Are Food Hubs the Future of CSA's?

Are Food Hubs the Future of CSA's?

Cambria Bold
May 8, 2012

We've been hearing buzz lately about food hubs. Have you heard of them? Like the name suggests, a food hub provides makers, growers, and other food producers with a central structure of some sort in which to process, distribute, and market their locally or regionally produced food goods. It's becoming quite common in many states, and farmers are now looking at it as a new way to distribute food among their members. Think it of as CSA 2.0.

One example of this newer food hub model is the Capay Valley Farm Shop, a multi-farm CSA group in the Bay Area. They qualify as a Food Hub because the farmers have banned together to compile their offerings and distribute them all at once to community members and retail locations—a system that's more efficient than a traditional CSA structure. As it was described to us, "30 farms plus one truck means more variety of local foods for urban subscribers. Instead of making deliveries themselves farmers spend time doing what they do best - farming, resulting in less road congestion and freeway emissions."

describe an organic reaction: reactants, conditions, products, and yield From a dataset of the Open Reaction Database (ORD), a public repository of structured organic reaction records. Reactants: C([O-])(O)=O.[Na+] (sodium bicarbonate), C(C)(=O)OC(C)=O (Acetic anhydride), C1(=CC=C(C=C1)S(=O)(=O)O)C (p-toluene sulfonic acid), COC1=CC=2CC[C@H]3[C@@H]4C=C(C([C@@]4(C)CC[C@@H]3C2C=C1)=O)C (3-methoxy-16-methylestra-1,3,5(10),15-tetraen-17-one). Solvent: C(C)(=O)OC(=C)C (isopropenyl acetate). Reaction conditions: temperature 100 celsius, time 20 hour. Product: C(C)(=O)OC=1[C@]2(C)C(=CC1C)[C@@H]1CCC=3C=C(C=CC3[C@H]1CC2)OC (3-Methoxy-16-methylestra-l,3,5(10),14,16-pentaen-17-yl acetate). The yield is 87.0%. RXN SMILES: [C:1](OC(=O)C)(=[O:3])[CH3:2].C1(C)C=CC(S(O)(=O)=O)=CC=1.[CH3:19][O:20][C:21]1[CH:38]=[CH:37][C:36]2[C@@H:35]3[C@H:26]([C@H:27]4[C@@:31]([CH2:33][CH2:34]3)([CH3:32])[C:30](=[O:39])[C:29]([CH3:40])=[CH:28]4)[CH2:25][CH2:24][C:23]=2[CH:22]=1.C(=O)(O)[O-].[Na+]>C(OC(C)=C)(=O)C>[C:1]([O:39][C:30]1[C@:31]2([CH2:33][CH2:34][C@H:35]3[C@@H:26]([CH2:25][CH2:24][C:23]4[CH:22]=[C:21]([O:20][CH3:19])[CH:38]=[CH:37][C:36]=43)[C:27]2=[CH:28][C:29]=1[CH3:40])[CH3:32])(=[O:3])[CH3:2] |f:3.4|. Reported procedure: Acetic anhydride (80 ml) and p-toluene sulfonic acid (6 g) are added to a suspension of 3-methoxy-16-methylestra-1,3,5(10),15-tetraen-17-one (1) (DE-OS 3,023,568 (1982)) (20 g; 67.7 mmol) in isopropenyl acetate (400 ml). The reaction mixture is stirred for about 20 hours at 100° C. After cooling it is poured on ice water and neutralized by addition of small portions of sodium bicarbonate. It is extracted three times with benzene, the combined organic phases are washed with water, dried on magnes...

Last fall Mark Bittman also wrote about food hubs ("a next-generation CSA") and a regional food hub director he interviewed predicted that food hubs are likely to grow 20 percent in both membership and sales within the next year.

Are you a member of a food hub? Tell us your experiences below!

Thanks, Vanessa, for the heads up!

Related: How To Get the Most Out of Your CSA

(Image: EcoCentric)

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